For a long time after that we half heartedly talked about planning a vacation, but practicality seemed to take over with excuses linked to paying bills or planning for the future. Then one day we realized that the bills were being paid and the future was now. By that I mean, that the future we talked about last year was the present and so it would always be. What we had not factored in was that our son was quickly getting older and before we realized it would be thinking of many things other than taking vacations with his parents. We seemed to miss the obvious fact that the memories created today become the family stories we'd sit around the dinner table talking about in the future. We made the decision then and there that within the next twelve months we would plan a family vacation of some kind. It was that decision that was really the birth of the Travel Buddy though at that time we had no idea.
Travel agencies can be a great source of information when trying to pick a destination that is appropriate for your family, but in the end, getting a thorough understanding of what your family wants to do on vacation is the best place to start. Older kids will be a great source of information during this stage of the planning process and including them allows them to feel like they have say in building the dream vacation they will always remember.
At the end of this section you will find a questionnaire that will address many of the key things you will need to consider when planning your vacation. It will help narrow down the type of vacation you want to take and if you use it in consultation with your travel agent, they will be much better equipped to help you find the vacation that is perfect for you.
If you are a more experienced traveler, you may want to consider planning your own vacation. Many resorts and cruise lines offer on-line planning, quote and reservations capabilities, and toll free numbers to speak to reservation agents. Often, you can even take a virtual tour of the resorts or ship you are considering. One of the best parts about researching online is that you can get multiple quotes all at once from the comfort of your own home, at a time that's convenient for you. The downside to online vacation shopping is that you may miss important options such as travel insurance requests, advanced flight options, promotional deals etc.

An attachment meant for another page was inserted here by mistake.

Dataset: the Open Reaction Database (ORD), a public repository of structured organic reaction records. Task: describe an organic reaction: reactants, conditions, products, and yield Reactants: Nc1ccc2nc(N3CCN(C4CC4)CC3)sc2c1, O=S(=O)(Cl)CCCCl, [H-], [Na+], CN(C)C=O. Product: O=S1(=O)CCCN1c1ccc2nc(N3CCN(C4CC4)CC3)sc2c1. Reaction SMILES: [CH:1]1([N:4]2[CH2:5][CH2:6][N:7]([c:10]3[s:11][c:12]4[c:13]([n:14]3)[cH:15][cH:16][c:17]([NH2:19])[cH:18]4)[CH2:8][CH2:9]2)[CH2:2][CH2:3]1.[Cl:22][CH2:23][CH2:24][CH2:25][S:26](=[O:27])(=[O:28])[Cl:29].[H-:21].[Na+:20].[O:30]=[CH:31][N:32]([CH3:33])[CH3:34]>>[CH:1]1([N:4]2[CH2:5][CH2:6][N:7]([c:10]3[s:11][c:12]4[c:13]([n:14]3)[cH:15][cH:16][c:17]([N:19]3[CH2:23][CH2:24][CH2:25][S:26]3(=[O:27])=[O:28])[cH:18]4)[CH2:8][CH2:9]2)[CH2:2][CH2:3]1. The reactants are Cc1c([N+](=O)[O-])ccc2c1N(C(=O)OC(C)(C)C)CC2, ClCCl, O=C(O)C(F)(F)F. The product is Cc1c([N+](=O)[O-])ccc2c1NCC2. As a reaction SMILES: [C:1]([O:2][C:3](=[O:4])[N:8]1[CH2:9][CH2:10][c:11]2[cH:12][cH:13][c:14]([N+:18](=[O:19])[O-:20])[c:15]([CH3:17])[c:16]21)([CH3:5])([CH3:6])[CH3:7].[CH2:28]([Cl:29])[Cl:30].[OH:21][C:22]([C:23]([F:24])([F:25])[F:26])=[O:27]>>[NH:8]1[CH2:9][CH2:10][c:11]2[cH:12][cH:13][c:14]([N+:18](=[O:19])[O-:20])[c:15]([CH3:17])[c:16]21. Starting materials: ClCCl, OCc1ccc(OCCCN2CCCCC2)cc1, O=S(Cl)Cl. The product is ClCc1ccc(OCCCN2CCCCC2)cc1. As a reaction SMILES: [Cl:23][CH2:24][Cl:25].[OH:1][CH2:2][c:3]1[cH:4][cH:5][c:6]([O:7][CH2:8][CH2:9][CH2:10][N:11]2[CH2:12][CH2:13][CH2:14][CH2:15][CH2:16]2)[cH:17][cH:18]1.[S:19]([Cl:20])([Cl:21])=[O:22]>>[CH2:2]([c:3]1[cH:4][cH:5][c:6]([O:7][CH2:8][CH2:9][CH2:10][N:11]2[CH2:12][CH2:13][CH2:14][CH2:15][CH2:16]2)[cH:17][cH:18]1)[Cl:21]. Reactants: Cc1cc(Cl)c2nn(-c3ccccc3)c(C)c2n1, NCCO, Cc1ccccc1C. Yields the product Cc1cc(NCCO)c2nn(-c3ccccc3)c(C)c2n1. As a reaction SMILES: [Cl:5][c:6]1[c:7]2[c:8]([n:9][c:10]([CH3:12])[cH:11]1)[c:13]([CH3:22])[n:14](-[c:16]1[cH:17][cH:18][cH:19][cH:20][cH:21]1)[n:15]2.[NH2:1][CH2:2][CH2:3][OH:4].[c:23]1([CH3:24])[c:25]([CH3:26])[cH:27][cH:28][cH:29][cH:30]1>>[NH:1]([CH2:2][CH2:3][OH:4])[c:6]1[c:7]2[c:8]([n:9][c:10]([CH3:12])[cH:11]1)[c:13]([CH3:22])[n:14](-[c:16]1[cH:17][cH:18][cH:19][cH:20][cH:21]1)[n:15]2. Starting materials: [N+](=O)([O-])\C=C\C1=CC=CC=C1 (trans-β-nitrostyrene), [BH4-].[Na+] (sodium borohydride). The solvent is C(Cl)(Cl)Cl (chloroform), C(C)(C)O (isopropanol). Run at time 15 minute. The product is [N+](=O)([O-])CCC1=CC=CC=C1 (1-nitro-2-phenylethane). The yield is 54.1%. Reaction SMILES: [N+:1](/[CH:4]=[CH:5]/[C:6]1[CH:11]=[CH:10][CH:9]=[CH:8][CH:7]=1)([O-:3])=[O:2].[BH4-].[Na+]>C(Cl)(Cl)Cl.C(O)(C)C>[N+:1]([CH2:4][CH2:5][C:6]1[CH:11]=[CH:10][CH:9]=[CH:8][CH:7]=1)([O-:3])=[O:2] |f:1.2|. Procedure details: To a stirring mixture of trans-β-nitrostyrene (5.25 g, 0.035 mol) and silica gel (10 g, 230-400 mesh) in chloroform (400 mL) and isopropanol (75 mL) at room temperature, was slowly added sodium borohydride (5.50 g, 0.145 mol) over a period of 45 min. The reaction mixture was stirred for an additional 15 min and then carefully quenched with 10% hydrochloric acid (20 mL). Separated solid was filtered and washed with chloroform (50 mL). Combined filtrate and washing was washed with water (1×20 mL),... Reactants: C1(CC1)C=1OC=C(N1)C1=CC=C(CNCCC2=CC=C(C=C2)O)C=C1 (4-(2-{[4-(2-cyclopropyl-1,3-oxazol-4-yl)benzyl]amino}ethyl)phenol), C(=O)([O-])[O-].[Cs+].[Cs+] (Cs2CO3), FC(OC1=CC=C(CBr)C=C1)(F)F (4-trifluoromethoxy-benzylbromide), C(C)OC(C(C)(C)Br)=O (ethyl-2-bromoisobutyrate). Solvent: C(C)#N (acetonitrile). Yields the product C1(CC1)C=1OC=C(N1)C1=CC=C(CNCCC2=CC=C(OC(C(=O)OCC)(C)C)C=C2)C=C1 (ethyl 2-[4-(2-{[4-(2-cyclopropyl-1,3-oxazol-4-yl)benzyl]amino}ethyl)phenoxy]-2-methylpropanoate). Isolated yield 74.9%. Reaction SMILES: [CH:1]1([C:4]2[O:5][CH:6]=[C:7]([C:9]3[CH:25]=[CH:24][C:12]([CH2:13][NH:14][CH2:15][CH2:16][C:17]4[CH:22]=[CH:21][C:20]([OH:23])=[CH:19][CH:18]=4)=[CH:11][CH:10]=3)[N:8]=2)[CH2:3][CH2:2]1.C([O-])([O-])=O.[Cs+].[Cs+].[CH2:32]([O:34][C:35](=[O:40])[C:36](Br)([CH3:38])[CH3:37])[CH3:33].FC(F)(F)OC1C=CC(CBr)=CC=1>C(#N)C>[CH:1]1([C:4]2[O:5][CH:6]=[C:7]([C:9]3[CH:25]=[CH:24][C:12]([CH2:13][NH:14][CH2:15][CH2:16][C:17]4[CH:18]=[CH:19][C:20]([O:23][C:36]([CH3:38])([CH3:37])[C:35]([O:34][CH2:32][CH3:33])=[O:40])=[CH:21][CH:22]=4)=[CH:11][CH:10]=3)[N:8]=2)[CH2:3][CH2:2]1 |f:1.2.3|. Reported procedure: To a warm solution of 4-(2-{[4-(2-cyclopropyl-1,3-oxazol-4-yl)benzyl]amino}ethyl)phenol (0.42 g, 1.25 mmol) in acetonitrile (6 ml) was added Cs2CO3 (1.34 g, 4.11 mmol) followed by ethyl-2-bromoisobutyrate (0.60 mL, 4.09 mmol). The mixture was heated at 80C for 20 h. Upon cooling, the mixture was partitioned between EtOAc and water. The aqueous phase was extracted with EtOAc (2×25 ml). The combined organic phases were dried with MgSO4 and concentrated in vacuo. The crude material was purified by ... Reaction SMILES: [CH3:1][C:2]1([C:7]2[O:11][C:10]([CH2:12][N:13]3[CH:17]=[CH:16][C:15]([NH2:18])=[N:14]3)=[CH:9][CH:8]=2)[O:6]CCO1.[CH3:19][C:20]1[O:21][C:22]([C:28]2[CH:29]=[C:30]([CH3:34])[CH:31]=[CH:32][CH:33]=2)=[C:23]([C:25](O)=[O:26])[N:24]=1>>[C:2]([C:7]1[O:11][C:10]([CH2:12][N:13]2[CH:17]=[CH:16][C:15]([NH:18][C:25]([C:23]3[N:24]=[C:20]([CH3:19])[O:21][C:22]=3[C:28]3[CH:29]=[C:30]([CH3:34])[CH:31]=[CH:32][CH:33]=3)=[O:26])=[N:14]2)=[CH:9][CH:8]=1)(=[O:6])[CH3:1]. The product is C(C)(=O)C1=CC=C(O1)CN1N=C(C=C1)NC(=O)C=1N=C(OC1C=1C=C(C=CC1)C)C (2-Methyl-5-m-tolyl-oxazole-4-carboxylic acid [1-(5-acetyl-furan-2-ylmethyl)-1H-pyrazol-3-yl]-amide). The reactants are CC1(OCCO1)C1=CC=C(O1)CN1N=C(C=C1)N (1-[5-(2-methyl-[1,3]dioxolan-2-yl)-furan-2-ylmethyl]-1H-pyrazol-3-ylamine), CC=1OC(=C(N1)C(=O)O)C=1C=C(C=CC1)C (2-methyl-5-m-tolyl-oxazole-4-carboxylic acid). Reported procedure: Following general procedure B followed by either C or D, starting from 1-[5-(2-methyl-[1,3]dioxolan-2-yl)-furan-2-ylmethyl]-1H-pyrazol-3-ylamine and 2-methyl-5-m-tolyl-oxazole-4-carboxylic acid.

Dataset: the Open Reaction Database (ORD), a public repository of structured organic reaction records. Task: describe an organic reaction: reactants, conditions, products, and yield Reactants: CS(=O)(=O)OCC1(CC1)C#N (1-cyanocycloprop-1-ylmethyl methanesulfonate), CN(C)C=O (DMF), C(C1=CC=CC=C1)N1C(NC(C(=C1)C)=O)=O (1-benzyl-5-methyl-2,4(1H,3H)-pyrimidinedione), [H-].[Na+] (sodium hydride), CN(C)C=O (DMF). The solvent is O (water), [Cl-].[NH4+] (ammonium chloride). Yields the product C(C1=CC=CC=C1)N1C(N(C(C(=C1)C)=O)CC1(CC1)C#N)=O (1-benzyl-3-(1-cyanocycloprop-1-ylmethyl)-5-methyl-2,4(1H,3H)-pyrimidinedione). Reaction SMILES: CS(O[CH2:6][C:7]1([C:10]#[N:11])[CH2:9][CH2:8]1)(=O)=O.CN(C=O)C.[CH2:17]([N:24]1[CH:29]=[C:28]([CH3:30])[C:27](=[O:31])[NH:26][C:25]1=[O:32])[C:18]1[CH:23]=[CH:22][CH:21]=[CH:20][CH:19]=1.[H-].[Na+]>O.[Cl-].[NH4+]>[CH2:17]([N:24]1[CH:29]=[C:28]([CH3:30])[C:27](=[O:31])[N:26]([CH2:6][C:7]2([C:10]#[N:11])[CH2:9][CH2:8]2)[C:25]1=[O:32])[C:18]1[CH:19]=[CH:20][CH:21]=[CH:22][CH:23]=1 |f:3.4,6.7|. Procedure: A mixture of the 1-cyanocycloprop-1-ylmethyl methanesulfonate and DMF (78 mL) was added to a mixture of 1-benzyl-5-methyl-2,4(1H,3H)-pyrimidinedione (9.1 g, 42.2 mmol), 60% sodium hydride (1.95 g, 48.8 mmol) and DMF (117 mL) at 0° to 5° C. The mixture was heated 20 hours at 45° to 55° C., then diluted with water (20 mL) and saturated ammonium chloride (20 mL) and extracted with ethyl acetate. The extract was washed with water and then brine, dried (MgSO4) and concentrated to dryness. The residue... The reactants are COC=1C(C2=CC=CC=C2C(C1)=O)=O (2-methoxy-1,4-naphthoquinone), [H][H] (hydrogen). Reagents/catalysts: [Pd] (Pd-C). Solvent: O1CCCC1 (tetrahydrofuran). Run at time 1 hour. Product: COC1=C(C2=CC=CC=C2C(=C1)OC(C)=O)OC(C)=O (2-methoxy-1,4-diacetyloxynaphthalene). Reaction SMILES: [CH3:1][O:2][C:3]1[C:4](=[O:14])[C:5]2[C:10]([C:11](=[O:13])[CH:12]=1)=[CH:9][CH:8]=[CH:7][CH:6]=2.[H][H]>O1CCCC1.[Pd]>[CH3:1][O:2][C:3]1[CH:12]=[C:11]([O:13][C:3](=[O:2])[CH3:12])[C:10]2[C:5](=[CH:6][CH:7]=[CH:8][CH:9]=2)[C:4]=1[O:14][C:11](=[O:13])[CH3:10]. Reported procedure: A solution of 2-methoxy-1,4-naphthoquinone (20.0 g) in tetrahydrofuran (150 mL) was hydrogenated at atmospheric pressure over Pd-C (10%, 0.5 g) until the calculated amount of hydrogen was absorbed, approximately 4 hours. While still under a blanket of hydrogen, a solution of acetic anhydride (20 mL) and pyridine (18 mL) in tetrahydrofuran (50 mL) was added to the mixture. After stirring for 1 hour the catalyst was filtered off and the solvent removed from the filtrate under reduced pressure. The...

The travel questionnaire you find below was developed during the beginning of that twelve month period that we committed to for planning our vacation. Although we obviously knew each other very well we had not been on a big vacation and really needed to figure out what the perfect vacation for our family would be (at the time we honestly thought this would be one of those "once-in-a-lifetime" vacations). At first we didn't really have any process for our decision making and quickly realized that if we didn't figure out what kind of vacation we wanted we'd never get to the all important step of actually booking anything.
Once you have answered the questions in the questionnaire you should have a good understanding of the type of vacation your family is looking for, I know we sure did.
Destination Planning Questionnaire
1. What time of year do you want to travel? This is one of the biggest decisions to finalize before you even begin planning. Weather, prices, local celebrations etc., will all influence the experience you have. If you have a specific destination in mind you may need to adjust your travel dates to local weather and climate conditions. On the other hand, if you must travel during specific times of the year, you may need to consider alternate destinations that are best suited to the kind of vacation you're looking for, or to fit the budget you've set out for yourself.
2. How much time do you have between today and your ideal travel date? This is an important thing to consider since some destinations will require you to get specific vaccinations in advance of your trip. Some of these vaccinations must be taken several weeks beforehand, or may need to be done in a series. Also keep in mind the paperwork that you might need for each person in your travel party, such as passports, visas or vaccination records. One last thing to think about is if there are any special events that you plan to attend while you're away; often you will need to purchase tickets or make reservations well in advance.